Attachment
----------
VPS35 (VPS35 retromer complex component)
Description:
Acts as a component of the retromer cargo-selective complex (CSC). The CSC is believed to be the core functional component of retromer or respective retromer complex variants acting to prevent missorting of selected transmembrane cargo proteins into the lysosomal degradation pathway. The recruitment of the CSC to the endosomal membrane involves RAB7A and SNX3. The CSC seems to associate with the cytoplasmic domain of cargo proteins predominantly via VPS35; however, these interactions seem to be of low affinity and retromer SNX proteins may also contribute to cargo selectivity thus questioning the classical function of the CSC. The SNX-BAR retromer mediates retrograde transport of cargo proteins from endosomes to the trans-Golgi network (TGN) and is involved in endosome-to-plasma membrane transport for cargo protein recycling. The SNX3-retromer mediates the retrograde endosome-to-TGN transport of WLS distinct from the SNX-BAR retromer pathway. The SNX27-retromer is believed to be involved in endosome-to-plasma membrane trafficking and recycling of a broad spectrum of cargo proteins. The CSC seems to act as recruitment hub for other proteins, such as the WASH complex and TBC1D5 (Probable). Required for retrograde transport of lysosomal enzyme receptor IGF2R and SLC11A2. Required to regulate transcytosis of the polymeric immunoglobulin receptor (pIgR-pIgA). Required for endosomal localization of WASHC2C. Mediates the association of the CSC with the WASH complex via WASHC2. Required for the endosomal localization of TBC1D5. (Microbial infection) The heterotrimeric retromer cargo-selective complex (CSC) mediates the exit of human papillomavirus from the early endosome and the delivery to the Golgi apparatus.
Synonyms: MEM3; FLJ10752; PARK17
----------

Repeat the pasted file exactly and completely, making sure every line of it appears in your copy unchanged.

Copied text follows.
VPS35 (VPS35 retromer complex component)
Description:
Acts as a component of the retromer cargo-selective complex (CSC). The CSC is believed to be the core functional component of retromer or respective retromer complex variants acting to prevent missorting of selected transmembrane cargo proteins into the lysosomal degradation pathway. The recruitment of the CSC to the endosomal membrane involves RAB7A and SNX3. The CSC seems to associate with the cytoplasmic domain of cargo proteins predominantly via VPS35; however, these interactions seem to be of low affinity and retromer SNX proteins may also contribute to cargo selectivity thus questioning the classical function of the CSC. The SNX-BAR retromer mediates retrograde transport of cargo proteins from endosomes to the trans-Golgi network (TGN) and is involved in endosome-to-plasma membrane transport for cargo protein recycling. The SNX3-retromer mediates the retrograde endosome-to-TGN transport of WLS distinct from the SNX-BAR retromer pathway. The SNX27-retromer is believed to be involved in endosome-to-plasma membrane trafficking and recycling of a broad spectrum of cargo proteins. The CSC seems to act as recruitment hub for other proteins, such as the WASH complex and TBC1D5 (Probable). Required for retrograde transport of lysosomal enzyme receptor IGF2R and SLC11A2. Required to regulate transcytosis of the polymeric immunoglobulin receptor (pIgR-pIgA). Required for endosomal localization of WASHC2C. Mediates the association of the CSC with the WASH complex via WASHC2. Required for the endosomal localization of TBC1D5. (Microbial infection) The heterotrimeric retromer cargo-selective complex (CSC) mediates the exit of human papillomavirus from the early endosome and the delivery to the Golgi apparatus.
Synonyms: MEM3; FLJ10752; PARK17